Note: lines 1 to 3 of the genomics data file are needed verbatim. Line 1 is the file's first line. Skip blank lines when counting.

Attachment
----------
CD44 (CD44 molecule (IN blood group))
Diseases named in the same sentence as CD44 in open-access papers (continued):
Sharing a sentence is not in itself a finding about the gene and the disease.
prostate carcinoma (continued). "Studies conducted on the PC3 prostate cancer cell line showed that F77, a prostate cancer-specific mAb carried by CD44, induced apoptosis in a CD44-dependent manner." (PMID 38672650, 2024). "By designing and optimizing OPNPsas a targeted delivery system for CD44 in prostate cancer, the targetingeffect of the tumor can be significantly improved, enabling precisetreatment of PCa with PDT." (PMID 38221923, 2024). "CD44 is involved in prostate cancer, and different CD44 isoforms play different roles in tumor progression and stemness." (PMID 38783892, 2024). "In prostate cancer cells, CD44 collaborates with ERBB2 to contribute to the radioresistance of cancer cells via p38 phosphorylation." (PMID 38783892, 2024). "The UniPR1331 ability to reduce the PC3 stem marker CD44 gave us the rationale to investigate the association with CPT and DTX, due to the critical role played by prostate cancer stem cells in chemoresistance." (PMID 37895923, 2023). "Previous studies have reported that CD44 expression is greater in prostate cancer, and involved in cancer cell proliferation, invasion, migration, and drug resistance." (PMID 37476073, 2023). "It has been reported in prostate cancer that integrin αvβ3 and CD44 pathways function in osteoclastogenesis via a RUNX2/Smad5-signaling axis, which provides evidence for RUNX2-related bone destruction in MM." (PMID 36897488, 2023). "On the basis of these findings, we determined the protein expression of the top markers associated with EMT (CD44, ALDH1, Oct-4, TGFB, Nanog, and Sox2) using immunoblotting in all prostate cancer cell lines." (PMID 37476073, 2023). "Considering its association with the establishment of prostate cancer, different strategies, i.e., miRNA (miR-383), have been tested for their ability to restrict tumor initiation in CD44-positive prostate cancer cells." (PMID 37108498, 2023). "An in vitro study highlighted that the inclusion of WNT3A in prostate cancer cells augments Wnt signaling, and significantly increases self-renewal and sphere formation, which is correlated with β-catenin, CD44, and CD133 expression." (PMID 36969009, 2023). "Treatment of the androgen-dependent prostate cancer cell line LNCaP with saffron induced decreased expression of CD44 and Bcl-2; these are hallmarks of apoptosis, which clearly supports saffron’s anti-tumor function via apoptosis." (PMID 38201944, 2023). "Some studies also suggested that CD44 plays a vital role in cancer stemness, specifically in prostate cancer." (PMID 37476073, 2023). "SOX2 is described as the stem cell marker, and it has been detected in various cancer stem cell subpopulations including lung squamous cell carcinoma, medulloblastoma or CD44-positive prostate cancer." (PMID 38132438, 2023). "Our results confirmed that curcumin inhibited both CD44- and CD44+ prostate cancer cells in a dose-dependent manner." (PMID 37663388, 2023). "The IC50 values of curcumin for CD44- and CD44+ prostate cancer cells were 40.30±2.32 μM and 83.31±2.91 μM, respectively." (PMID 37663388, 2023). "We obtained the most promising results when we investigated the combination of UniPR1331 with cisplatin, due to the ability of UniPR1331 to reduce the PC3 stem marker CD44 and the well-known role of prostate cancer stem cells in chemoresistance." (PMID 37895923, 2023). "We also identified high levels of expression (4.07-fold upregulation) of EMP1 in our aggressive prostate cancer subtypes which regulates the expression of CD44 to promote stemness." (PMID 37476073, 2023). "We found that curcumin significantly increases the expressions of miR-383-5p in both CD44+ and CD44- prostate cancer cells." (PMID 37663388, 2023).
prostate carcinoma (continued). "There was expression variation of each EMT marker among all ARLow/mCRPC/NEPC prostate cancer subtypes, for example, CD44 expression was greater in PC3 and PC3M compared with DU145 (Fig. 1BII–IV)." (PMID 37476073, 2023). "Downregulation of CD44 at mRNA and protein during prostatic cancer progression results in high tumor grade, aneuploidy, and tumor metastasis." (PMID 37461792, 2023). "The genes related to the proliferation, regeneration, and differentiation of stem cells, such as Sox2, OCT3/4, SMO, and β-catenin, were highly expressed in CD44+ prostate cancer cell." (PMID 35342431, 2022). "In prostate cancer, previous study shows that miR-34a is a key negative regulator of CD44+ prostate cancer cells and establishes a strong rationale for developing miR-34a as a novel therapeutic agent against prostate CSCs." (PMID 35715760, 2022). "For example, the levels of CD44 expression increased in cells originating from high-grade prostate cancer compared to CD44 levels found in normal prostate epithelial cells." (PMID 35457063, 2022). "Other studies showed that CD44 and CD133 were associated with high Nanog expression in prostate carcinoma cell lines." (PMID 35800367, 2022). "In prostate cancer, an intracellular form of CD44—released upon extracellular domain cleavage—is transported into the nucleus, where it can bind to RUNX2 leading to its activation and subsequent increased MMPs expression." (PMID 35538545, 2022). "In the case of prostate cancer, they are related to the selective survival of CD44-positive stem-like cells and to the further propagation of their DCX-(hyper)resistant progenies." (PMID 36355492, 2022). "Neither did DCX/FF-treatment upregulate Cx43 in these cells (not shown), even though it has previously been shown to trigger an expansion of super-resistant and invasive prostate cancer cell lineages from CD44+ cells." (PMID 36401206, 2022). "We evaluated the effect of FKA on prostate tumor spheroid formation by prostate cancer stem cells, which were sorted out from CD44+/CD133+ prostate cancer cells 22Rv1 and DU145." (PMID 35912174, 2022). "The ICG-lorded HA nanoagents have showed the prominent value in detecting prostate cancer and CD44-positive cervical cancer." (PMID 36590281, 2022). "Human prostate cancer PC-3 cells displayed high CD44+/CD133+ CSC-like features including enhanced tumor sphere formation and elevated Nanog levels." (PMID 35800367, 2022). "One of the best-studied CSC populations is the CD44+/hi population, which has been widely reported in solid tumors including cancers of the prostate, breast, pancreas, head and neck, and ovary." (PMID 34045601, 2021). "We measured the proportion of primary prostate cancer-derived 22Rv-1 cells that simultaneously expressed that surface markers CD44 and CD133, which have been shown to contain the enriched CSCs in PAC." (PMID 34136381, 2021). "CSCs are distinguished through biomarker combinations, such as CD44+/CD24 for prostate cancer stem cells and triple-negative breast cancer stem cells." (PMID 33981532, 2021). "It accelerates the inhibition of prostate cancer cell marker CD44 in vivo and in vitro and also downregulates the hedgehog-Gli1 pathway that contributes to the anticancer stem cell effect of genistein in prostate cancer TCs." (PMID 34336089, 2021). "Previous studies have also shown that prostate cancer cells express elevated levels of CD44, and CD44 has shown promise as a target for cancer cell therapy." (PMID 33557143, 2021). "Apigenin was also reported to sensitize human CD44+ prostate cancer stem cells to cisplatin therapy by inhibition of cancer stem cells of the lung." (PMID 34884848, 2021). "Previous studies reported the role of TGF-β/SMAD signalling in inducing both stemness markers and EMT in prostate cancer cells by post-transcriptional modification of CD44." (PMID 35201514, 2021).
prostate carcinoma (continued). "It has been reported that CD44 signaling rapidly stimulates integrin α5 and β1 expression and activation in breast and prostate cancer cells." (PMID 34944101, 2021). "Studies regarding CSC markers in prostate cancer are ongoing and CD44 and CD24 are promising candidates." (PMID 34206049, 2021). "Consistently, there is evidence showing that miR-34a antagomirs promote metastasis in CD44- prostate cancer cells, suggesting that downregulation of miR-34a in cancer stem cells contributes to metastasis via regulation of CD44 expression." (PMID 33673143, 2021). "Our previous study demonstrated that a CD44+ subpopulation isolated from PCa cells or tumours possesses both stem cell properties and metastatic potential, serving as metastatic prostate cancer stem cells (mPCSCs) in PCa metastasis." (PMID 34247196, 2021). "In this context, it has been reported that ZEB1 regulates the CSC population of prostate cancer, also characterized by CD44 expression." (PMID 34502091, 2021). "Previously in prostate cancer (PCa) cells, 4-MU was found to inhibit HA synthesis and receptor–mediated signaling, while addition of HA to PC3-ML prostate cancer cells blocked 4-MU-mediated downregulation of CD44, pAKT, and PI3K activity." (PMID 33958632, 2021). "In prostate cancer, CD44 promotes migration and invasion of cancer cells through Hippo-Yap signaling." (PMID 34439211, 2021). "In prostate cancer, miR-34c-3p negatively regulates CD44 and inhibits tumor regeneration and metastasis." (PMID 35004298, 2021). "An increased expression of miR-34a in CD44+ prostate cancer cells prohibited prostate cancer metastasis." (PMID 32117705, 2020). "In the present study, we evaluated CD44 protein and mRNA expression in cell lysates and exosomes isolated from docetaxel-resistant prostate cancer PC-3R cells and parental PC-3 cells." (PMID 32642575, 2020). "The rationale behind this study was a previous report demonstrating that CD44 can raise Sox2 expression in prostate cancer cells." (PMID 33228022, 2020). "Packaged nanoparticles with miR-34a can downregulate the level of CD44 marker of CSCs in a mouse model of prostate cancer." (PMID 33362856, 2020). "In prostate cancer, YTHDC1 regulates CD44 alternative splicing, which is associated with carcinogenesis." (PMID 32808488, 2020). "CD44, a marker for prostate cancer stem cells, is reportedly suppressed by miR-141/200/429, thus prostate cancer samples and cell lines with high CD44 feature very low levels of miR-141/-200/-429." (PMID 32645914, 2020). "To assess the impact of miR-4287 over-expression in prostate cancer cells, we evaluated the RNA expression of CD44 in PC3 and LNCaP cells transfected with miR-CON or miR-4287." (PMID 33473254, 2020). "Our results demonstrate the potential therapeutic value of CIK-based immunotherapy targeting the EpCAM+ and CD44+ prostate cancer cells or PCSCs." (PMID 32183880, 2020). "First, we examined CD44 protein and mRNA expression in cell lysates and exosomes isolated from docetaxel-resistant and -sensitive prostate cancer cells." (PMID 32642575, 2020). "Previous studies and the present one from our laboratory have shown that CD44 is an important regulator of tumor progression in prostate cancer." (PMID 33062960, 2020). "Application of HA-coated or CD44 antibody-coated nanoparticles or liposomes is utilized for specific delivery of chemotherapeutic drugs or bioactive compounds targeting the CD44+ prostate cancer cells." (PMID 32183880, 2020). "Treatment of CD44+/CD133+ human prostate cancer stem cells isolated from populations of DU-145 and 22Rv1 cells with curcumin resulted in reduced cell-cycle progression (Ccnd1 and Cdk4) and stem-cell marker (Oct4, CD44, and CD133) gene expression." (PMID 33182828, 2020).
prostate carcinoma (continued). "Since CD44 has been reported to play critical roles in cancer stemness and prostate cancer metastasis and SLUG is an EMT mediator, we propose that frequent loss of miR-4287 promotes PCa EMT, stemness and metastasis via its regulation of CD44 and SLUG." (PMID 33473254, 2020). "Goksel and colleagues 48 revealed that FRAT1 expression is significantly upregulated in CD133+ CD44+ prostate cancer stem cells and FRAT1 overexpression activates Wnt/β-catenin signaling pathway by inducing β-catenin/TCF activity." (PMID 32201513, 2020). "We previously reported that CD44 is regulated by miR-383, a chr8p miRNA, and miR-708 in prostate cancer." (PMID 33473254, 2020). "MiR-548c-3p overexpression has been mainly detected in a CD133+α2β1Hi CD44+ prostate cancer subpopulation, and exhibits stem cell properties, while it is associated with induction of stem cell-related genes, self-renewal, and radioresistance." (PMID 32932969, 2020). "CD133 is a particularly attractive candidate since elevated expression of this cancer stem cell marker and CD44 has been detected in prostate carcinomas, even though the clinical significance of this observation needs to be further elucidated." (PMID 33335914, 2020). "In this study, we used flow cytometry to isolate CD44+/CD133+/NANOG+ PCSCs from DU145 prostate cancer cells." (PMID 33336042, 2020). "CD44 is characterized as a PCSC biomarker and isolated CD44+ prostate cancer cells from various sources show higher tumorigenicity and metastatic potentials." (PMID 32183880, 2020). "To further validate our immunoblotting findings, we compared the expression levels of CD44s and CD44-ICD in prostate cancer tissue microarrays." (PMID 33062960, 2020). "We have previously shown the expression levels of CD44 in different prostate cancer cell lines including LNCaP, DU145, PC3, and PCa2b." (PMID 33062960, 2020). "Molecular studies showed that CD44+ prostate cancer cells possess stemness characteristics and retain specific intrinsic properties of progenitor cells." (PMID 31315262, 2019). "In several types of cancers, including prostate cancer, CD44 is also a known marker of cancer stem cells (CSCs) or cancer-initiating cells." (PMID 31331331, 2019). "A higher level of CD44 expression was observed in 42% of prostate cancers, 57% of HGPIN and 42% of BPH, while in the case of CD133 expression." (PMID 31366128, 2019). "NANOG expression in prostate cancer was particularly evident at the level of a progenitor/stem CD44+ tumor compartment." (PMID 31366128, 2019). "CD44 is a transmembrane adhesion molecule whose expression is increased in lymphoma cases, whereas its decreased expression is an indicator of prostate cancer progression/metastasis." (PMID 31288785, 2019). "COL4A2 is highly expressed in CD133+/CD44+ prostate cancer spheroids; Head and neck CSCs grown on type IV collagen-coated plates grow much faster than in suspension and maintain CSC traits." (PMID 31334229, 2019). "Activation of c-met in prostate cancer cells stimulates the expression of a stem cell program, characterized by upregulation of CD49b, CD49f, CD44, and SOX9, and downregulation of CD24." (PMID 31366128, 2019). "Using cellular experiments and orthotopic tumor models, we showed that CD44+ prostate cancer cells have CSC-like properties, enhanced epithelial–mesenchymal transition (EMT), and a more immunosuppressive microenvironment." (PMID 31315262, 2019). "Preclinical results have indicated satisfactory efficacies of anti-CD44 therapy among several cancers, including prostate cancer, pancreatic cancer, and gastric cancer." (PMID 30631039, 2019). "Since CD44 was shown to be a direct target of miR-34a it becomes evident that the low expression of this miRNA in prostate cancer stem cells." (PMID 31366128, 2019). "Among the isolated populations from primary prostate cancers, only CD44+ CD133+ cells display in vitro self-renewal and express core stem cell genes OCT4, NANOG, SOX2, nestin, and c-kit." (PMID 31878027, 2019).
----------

CD44 (CD44 molecule (IN blood group))
Diseases named in the same sentence as CD44 in open-access papers (continued):
Sharing a sentence is not in itself a finding about the gene and the disease.